Martha inquires wherever we stop about the preparation of oats, and it seems wherever we stop we are in the presence of megaliths, of menhir, of dolmen tombs, stones placed on the land with mysterious intention. These echoes of the Stone Age have a mystifying hold on me. Maybe I’m a stone age guy. I stand awash in the pearly light of Bretagne, in the midst of lines of these thousands of great stones that once in prehistory were hauled here from far away. They have been standing at Carnac, tipped up vertically in parallel lines maybe since 4500 B.C. From the back of my skull I feel as if I’m regressing into the past while through the eyeholes the parallel lines draw me forward into whatever sessions are coming. The people who placed these megaliths knew what they were doing. They set them so carefully by the thousands to monitor the horizons. Why would people haul massive stones with nothing but manpower over great distances to make the Stonehenge? Was this a response to the night, to the power and sweep of the Milky Way? To the processes of sunlight? How do they measure solar, celestial phenomena? One story local people tell is that the stones were once a Roman legion now ossified, frozen in place. These processionals of mass have an urgency for me. Their force transcends their weight, as if they have a potential incandescence that translates weight into light and lightness. Now a residue of stone consciousness persists at the Dome of the Rock in Jerusalem, the Black Stone of the Kaabah in Mecca, the kissable Blarney Stone in Cork. The Israelites tipped up stones all over the Negev, faced them East, and called them the house of the Lord. These Brittany megaliths sponge the light during the day, and measure out the moon and stars at night. You don’t have to see them. The blind surely take in their presence. They comb the danger out of storms. They count the wind. Yipes! I wax metaphorical here. Could be stoned. Long before I came to Brittany, or saw Stonehenge, when I lived in Italy, in Puglia, I remember coming on a megalith in the center of a tiny town called Uggiano La Chiesa. So far South, I thought. I’d been looking at plenty of sophisticated, complicated Italian art and architecture, but this grabbed me equally. I don’t know why. Like I said, maybe I’m a stone-age guy. I squatted in the dust of the small roundabout and stared at this anonymous monument against oblivion. I watched it in the grinding midday heat and sun. People had erected the megalith here millennia before Rome. Was this the spike that held the heel of the boot, The Salento, in place in the Adriatic? It rested here indifferent to worship. It took a while to pull myself away from it, and this simple stone stays in my mind imprinted as strongly as any painting by Piero or Antonello or Raffaello. The Michelangelo slaves emerging from their stones are powerful partly because they echo the megalith. These pieces manifest an intelligence, a megalithic knowledge to which we no longer have access. What trace will the current technology leave? Will these inundating terabytes of information leave even a residue?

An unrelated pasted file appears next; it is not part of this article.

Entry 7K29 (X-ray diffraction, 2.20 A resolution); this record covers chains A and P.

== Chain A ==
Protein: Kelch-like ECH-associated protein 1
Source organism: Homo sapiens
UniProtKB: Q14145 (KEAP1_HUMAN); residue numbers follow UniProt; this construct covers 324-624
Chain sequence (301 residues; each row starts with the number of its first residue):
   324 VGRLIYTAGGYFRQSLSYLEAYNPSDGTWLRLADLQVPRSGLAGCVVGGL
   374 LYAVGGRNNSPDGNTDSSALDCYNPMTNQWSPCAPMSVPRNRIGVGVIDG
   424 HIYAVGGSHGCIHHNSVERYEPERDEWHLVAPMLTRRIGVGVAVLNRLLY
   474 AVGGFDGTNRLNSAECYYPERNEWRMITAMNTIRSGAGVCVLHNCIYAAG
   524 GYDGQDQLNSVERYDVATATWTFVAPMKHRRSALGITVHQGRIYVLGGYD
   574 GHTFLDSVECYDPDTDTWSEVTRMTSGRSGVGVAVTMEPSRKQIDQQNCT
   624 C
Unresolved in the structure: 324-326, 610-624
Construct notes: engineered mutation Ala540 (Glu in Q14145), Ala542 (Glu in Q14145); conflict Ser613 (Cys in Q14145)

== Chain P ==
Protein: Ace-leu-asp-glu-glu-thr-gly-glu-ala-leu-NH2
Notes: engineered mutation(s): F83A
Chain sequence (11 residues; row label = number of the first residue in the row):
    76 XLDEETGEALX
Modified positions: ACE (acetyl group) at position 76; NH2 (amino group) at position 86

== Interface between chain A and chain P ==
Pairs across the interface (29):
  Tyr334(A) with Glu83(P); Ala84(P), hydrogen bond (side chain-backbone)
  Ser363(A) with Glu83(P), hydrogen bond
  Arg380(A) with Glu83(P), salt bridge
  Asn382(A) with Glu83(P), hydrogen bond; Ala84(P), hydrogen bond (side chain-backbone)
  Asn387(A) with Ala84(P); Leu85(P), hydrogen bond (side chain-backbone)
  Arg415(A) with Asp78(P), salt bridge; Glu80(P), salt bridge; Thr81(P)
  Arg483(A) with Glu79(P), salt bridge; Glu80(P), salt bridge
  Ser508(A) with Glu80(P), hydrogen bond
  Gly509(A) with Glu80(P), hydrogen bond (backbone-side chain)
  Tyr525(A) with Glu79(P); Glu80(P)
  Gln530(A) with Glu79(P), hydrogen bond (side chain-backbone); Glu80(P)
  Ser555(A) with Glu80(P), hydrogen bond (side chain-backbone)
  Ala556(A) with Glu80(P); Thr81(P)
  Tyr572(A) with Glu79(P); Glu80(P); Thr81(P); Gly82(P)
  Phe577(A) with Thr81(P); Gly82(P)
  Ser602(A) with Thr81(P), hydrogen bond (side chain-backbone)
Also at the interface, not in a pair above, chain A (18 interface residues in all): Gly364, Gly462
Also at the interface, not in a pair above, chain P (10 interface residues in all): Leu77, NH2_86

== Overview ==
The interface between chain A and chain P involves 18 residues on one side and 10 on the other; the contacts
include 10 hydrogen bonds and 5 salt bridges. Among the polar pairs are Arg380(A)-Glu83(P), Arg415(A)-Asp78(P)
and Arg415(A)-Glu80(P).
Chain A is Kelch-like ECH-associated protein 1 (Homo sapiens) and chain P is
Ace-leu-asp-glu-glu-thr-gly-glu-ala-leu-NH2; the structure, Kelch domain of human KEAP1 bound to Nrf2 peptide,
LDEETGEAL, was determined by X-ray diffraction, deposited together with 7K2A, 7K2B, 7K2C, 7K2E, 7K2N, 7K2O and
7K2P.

Every time Martha inquires about the preparation of the oats the people with great patience and geniality explain that they boil this cereal. “We boil the oats, Madame. Sometimes in water and sometimes in cider (the preferred local beverage, hard or sweet). We eat this with cream and sugar.” Everywhere we go in Brittany, to restaurant or farm, the people boil the oats.
Steve Katz has taught at Cornell, Brooklyn, and Queens Colleges, The University of Notre Dame, and at the University of Colorado in Boulder, but he has also tended bar, worked construction, waited tables and mined for mercury. He is known for such classics as Creamy & Delicious, Wier & Pouce, Florry Of Washington Heights, Swanny’s Ways, Saw, Moving Parts, and Stolen Stories, plus a screenplay and some books of poetry. His most recent book is Time’s Wallet (Counterpath Press, 2011), the first volume of a memoir written in 137 discrete pieces, or “memoirrhoids.” The above memoirrhoid is taken from a later volume.